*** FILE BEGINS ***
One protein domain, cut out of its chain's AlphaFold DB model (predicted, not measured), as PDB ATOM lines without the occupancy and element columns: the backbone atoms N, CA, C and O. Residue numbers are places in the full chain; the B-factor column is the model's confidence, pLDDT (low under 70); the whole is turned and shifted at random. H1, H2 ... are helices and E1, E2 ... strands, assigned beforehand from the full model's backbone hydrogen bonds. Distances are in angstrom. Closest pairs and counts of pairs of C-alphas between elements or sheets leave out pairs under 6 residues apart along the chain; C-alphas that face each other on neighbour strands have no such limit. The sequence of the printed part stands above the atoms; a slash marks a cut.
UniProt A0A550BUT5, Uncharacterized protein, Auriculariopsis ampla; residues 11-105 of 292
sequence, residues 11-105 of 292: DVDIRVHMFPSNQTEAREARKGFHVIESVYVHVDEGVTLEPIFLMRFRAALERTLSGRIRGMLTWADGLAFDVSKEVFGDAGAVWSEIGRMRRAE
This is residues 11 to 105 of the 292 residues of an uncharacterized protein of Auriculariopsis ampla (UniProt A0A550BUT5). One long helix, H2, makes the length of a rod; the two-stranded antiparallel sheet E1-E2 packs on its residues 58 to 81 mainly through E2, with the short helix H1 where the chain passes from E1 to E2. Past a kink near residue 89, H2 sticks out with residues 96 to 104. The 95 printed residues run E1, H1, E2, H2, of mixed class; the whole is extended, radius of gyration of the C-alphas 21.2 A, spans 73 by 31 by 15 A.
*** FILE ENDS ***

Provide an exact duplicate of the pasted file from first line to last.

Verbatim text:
One protein domain, cut out of its chain's AlphaFold DB model (predicted, not measured), as PDB ATOM lines without the occupancy and element columns: the backbone atoms N, CA, C and O. Residue numbers are places in the full chain; the B-factor column is the model's confidence, pLDDT (low under 70); the whole is turned and shifted at random. H1, H2 ... are helices and E1, E2 ... strands, assigned beforehand from the full model's backbone hydrogen bonds. Distances are in angstrom. Closest pairs and counts of pairs of C-alphas between elements or sheets leave out pairs under 6 residues apart along the chain; C-alphas that face each other on neighbour strands have no such limit. The sequence of the printed part stands above the atoms; a slash marks a cut.
UniProt A0A550BUT5, Uncharacterized protein, Auriculariopsis ampla; residues 11-105 of 292
sequence, residues 11-105 of 292: DVDIRVHMFPSNQTEAREARKGFHVIESVYVHVDEGVTLEPIFLMRFRAALERTLSGRIRGMLTWADGLAFDVSKEVFGDAGAVWSEIGRMRRAE
This is residues 11 to 105 of the 292 residues of an uncharacterized protein of Auriculariopsis ampla (UniProt A0A550BUT5). One long helix, H2, makes the length of a rod; the two-stranded antiparallel sheet E1-E2 packs on its residues 58 to 81 mainly through E2, with the short helix H1 where the chain passes from E1 to E2. Past a kink near residue 89, H2 sticks out with residues 96 to 104. The 95 printed residues run E1, H1, E2, H2, of mixed class; the whole is extended, radius of gyration of the C-alphas 21.2 A, spans 73 by 31 by 15 A.